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Dispute Resolution

Due Process Options in the Special Education Process

Built into the Individuals with Disabilities Education Act (IDEA) and Minnesota’s special education rules, are ways to resolve disagreements. If you and the school cannot agree, PACER encourages you to use one of these options.

PACER encourages families to try to resolve differences by first sharing their concerns with their Individualized Education Program (IEP) case manager and/or the school district’s director of special education. If differences are not resolved at that level, and depending on which option is chosen.

Minnesota Due Process Options Chart

Use this chart to see a high level comparison of how the below options compare to each other.

Dispute Options Chart
Click to open as a PDF file

Options

Conciliation Conference (Minnesota specific)

If a parent objects to a proposal or refusal from the district, they must have an opportunity to request at least one conciliation conference. The conference must be held within ten calendar days of the district’s receipt of the parent’s objection and request for a conciliation conference. It must be held at a mutually convenient time and place. Within five school days after the final conciliation conference, the district must provide a written memo to the parents with the districts final proposed offer of services. The district must participate if a parent requests a conciliation conference.

Mediation

Parents or school staff may request mediation which involves an impartial mediator assigned by the Minnesota Department of Education (MDE). Mediation is provided at no cost to either party. Both parties must agree to mediate, and the discussions that occur during the mediation are confidential and cannot be used in a due process hearing. Any agreements reached will be written up by the mediator, and reviewed by both parties. If they agree, both parties sign the document, which is a binding document.

Facilitated Team Meetings

Parents or the school can request a facilitated team meeting which also includes a facilitator assigned by the MDE at no cost to either party. The facilitator’s role is to promote effective communication and assist the IEP team in the development of the IEP. The meeting can address specific areas of concern or disagreement or the complete IEP document.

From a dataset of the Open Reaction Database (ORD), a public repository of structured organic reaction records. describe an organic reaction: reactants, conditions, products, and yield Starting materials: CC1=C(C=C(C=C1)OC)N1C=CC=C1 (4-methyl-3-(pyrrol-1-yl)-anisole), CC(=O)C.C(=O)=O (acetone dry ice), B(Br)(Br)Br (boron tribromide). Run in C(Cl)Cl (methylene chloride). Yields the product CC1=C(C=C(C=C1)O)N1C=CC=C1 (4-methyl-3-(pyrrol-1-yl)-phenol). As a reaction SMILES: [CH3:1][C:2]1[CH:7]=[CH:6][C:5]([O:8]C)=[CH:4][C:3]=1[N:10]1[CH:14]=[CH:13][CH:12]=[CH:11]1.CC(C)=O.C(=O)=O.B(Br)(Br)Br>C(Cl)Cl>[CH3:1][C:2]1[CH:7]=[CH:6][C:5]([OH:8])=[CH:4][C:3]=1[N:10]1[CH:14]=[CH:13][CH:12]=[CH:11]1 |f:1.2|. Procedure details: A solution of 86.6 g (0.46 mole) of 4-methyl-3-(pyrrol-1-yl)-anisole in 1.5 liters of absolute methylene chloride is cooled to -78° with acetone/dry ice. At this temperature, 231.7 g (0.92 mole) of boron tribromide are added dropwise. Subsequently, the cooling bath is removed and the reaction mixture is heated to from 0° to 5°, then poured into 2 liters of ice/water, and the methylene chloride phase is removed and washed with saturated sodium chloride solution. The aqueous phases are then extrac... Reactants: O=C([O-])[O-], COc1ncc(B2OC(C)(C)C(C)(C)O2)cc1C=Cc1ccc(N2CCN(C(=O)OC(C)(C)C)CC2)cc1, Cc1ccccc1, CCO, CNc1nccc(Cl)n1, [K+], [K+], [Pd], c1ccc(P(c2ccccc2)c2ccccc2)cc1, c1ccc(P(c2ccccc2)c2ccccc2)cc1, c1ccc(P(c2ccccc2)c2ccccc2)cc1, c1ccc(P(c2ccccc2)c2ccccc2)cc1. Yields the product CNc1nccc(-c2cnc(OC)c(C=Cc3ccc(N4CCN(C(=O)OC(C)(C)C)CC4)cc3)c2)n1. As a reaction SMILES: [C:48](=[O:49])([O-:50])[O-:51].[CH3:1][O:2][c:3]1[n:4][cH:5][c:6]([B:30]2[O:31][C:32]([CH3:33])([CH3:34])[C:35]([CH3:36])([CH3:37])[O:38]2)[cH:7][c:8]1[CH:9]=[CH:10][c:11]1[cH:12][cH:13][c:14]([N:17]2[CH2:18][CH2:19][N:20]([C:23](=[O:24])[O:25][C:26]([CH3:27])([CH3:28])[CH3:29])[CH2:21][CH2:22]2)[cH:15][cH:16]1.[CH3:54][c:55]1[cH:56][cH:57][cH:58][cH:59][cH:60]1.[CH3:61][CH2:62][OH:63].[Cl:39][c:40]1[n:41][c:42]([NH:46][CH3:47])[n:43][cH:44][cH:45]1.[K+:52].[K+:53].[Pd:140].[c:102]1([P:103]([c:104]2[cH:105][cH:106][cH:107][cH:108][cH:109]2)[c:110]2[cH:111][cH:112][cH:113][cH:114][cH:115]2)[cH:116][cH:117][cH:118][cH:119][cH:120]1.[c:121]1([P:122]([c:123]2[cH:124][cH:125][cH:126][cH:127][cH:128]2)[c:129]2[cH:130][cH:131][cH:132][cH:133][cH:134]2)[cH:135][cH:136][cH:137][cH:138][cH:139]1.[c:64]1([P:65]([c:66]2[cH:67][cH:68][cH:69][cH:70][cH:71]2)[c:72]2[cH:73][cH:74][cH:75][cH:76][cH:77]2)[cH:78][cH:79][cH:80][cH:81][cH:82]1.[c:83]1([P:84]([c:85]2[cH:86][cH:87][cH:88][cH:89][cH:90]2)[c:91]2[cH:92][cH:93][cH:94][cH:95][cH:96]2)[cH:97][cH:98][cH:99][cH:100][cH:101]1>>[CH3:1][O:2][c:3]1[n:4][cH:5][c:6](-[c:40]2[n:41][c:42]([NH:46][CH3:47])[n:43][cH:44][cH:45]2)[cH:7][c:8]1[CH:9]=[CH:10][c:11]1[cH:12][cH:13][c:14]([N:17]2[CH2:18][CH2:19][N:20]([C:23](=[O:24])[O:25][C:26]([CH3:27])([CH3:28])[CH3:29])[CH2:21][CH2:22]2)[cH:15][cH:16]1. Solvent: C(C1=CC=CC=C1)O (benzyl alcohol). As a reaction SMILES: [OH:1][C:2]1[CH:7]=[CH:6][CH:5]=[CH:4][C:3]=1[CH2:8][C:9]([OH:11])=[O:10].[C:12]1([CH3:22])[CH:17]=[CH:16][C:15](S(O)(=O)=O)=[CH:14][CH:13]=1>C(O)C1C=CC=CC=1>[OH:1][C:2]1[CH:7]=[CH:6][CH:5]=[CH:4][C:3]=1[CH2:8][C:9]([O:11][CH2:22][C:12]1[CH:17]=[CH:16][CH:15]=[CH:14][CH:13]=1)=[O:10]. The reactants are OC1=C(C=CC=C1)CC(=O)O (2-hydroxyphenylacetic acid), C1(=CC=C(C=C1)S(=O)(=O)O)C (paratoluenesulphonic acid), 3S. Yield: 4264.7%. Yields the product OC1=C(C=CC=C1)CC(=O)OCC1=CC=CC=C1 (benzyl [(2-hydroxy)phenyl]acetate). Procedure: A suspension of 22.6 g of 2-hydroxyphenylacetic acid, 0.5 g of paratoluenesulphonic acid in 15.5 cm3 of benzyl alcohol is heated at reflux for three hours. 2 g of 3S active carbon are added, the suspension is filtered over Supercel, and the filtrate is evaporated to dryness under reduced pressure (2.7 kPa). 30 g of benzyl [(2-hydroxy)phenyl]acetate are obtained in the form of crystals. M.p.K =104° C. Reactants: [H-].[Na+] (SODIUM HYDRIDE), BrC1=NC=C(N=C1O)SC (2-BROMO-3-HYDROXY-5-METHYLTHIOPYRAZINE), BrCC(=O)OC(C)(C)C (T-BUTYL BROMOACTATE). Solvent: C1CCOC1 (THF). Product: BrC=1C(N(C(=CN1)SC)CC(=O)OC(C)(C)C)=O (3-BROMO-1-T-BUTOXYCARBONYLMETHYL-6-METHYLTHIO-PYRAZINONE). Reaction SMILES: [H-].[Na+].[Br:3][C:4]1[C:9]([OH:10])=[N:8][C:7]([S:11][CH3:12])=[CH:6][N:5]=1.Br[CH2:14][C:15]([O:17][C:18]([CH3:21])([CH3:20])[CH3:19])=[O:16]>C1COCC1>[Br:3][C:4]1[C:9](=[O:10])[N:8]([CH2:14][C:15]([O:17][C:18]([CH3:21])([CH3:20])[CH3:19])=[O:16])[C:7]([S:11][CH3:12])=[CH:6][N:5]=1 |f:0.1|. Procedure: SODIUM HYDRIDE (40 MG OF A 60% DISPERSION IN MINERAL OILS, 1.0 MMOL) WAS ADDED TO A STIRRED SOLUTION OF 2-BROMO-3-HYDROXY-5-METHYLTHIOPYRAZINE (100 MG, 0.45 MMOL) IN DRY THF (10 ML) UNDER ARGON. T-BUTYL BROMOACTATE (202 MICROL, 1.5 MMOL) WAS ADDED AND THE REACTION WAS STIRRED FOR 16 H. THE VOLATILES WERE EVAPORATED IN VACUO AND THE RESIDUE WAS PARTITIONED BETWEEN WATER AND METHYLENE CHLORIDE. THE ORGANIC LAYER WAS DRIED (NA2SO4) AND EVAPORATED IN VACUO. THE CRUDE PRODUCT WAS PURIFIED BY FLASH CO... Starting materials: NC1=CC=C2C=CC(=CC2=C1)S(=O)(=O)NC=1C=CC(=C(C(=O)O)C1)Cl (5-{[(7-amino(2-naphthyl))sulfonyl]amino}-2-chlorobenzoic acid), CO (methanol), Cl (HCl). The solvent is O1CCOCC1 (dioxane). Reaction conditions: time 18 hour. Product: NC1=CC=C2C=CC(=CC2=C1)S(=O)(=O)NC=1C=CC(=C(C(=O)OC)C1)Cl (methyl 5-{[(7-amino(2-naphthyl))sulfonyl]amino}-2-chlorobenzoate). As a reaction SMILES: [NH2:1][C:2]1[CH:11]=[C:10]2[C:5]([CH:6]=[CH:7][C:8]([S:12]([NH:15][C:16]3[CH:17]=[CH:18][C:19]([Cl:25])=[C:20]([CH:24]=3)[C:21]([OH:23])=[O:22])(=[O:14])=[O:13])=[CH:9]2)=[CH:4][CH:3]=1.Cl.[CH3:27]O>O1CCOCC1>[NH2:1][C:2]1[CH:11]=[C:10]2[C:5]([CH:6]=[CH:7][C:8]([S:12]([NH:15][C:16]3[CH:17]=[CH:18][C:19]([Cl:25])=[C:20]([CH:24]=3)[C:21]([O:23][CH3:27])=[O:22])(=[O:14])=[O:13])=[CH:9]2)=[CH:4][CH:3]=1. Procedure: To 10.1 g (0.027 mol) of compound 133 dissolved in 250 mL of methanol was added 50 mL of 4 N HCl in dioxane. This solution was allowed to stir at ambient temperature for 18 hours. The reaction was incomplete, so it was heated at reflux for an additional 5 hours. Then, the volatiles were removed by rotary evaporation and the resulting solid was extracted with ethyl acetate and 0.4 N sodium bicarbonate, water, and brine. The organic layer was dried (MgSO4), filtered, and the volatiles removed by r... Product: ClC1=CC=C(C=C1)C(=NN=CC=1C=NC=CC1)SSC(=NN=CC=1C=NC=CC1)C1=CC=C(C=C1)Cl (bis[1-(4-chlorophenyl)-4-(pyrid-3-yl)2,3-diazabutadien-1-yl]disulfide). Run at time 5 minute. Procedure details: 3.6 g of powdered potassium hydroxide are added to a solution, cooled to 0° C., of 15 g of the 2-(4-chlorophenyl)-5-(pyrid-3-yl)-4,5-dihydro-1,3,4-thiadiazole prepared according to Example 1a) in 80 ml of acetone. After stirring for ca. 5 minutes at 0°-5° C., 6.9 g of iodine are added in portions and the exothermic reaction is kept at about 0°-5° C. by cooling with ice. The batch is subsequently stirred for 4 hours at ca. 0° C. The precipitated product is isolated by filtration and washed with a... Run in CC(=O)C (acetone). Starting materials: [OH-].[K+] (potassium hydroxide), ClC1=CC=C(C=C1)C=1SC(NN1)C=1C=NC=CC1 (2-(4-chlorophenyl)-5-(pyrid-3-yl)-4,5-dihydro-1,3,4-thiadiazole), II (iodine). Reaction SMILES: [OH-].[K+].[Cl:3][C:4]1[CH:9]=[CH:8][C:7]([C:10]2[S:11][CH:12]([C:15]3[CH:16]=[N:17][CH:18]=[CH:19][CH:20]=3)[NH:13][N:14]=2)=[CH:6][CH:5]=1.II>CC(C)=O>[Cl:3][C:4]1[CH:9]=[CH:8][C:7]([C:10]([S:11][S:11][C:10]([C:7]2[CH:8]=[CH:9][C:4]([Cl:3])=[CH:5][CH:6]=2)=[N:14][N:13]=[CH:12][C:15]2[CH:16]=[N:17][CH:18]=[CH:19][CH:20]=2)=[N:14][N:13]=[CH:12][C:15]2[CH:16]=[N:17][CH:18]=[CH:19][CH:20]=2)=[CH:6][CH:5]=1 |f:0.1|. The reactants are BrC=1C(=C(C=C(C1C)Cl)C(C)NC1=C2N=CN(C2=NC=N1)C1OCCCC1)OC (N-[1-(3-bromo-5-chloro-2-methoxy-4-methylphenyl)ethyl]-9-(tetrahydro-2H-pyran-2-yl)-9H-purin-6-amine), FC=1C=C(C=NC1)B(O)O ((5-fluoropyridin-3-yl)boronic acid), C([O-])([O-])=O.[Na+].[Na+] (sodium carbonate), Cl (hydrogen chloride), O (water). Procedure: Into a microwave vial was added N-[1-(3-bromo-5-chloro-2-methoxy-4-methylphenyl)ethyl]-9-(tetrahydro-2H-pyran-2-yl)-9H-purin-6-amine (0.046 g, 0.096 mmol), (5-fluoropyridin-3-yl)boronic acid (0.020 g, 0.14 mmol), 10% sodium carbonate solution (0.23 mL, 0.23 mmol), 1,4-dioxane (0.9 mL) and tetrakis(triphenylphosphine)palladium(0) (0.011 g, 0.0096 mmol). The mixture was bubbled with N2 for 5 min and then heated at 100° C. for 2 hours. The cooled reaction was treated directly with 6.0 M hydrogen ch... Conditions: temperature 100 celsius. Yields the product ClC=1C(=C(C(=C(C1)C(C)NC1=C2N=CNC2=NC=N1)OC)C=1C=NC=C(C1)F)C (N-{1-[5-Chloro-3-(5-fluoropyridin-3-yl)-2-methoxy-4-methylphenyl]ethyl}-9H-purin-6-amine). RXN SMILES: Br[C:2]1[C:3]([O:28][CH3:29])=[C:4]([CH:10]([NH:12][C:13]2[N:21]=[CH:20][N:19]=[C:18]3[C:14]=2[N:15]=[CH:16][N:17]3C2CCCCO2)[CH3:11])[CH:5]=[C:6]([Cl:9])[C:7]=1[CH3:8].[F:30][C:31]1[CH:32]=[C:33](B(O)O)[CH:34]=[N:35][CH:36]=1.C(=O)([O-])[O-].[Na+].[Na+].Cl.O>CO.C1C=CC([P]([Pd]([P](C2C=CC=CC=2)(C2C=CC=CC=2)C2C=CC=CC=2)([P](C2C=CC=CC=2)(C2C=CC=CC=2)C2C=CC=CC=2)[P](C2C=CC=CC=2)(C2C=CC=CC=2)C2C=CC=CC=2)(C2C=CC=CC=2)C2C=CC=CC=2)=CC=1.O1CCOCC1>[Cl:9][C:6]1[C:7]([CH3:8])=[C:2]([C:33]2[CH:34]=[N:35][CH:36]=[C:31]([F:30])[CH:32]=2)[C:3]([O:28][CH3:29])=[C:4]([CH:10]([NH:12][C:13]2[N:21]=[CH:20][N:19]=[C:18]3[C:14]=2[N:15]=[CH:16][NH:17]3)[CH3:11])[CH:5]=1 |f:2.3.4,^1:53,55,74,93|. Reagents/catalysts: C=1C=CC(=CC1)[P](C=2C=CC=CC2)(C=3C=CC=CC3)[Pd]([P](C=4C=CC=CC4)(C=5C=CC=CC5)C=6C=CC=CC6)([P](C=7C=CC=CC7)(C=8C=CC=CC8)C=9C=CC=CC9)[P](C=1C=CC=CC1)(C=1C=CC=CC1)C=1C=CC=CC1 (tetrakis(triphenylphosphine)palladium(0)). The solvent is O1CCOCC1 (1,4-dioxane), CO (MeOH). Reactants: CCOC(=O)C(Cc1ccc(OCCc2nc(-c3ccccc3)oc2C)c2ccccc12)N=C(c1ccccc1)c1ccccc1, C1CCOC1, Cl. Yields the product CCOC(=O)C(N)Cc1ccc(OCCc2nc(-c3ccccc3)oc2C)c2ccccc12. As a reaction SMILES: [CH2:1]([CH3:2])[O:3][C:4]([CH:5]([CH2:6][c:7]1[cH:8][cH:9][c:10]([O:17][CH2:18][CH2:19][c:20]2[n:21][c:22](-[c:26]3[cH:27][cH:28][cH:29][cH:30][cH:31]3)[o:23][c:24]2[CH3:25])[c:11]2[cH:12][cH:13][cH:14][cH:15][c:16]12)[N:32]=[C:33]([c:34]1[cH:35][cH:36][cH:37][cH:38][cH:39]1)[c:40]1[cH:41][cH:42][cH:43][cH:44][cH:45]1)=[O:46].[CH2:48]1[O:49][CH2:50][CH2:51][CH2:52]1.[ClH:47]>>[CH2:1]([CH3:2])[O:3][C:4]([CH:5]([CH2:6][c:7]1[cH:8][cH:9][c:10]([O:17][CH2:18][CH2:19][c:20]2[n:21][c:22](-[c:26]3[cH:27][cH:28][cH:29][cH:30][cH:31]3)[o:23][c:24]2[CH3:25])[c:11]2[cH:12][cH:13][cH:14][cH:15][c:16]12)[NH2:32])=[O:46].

Special Education Complaint

If anyone feels that the IEP isn’t being followed, a complaint can be filed with the Minnesota Department of Education (MDE). An investigator at MDE is then assigned to determine if a child’s rights have been violated. A decision on the complaint will be made within 60 calendar days from the filing date of the complaint.

Discrimination Complaint

If you have concerns that your child has experienced discrimination based on disability and/or belonging to any other protected class, you have options for filing a complaint with your school district, with the Minnesota Department of Human Rights (MDHR), or with the U.S. Department of Education, Office for Civil Rights (OCR).

Due Process Complaints and Hearings

A parent or district may file a written due process complaint with the Minnesota Department of Education.  A resolution meeting with the parents and relevant team members must be  held within 15 calendar days of the school district receiving notice of the complaint.  If all parties are in agreement, the resolution session may be waived or mediation may be used in lieu of the resolution meeting.  If the matter is not resolved within 30 days of receipt of the due process compliant, a hearing may be held.  If a hearing is held, an Administrative Law Judge from the Office of Administrative Hearings will make a decision on the case within 45 days following the expiration of the 30 day resolution period.  There is an appeal process available to both parties if not satisfied with the final decision.  Most parents will use an attorney for this process.